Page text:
Q&A with Wizdom Powell, director of the UConn Health Disparities Institute
During my first nine months, HDI underwent an internal, strategic refocusing process. This process involved conducting an organizational 360-degree assessment and reviewing state-level data on health disparities outcomes and populations. It resulted in the identification of four complementary strategic focus areas: health systems change, utilization, and finance; behavioral health; chronic disease prevention and control; and neighborhoods, housing, and health.
HDI is committed to advancing health equity and works explicitly to connect, support, and serve populations at greatest risk for poor health and social outcomes. These goals are accomplished by generating rigorous evidence for action, building multisector coalitions, translating data for policy impact, and accelerating community-sourced innovations. We apply an explicit racial equity lens to our work. We value social justice, youth engagement, and the power of art to amplify community voice and disrupt single stories about the truly underserved.
Boys and men of color (BMoC) in our nation are uniquely underserved across a number of health indicators. Currently, HDI is developing several initiatives designed to address social determinants of health, well-being, and health equity among BMoC. Recognizing this critical gap, the HDI has established a multisector alliance composed of private, public, academic, and community leaders to provide high-level strategic guidance and accelerate systems change for BMoC in Connecticut. HDI recently launched a series of overlapping research, policy translation, and programmatic initiatives focused on advancing health equity for boys and men of color in the state.
I think it is important for health care providers to be aware of the gendered help-seeking barriers men and boys experience. Such barriers include shared cultural norms and values that discourage men from disclosing vulnerability and distress. These norms may lead some men to avoid health care altogether or “watch and wait” even when health symptoms are present. It is important for health care providers to maximize appointments with men and boys, for example, by screening for behavioral health symptoms during a primary care visit.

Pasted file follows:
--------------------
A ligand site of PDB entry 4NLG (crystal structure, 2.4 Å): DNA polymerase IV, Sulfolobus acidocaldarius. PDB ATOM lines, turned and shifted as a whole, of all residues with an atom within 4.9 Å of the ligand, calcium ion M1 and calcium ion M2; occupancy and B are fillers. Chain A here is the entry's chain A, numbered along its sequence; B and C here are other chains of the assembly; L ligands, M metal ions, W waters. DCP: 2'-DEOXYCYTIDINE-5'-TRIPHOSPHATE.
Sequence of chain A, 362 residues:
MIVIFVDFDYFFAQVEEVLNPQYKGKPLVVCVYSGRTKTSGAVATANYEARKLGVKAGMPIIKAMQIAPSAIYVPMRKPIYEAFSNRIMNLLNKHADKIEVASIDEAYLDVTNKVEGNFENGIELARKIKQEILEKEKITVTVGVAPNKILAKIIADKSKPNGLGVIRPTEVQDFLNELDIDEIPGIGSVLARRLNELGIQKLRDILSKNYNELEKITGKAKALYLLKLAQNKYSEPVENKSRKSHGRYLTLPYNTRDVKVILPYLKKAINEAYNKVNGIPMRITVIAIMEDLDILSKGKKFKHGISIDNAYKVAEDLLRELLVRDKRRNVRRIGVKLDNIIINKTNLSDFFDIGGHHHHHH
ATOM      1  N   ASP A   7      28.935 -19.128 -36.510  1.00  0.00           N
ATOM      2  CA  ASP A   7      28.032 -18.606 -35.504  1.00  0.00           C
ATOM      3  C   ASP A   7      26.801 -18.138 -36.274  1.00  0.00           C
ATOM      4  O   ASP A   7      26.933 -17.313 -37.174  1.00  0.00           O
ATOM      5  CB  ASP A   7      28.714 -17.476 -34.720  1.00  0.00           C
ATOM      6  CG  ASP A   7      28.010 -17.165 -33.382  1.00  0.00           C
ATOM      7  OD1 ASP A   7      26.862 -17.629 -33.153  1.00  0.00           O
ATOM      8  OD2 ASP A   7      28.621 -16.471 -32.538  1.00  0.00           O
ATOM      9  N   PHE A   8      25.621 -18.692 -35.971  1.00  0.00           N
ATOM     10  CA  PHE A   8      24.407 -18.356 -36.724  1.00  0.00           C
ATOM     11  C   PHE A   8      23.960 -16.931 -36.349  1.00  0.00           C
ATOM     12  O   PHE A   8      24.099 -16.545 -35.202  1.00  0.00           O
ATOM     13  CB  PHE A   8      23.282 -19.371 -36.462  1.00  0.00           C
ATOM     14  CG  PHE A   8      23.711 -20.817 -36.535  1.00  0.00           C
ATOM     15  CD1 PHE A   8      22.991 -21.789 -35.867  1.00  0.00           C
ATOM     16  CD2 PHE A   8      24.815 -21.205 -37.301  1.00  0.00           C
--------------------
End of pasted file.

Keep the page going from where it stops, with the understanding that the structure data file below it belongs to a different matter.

It is always encouraging when public figures leverage their influence to promote mental health awareness. They have a bigger platform than scientists and far fewer structural constraints on their media engagement. In my more than a decade in the men’s health space, I have witnessed ebbs and flows in the scientific and public discourse about these issues. We are definitely in a flow period. To achieve a sea change, we also need to change systems, culture, and policy.
We certainly need mental health parity in the way we pay for services. A lot could be accomplished by the systemwide integration of behavioral and primary care services. We would also benefit tremendously from changing norms. Men and boys (and the women and girls who love them) would be healthier if they had fewer social sanctions around displaying emotional vulnerability. We encourage men and boys to be strong, stoic, and silent. If we are going to have a real sea change, those norms have to be disrupted.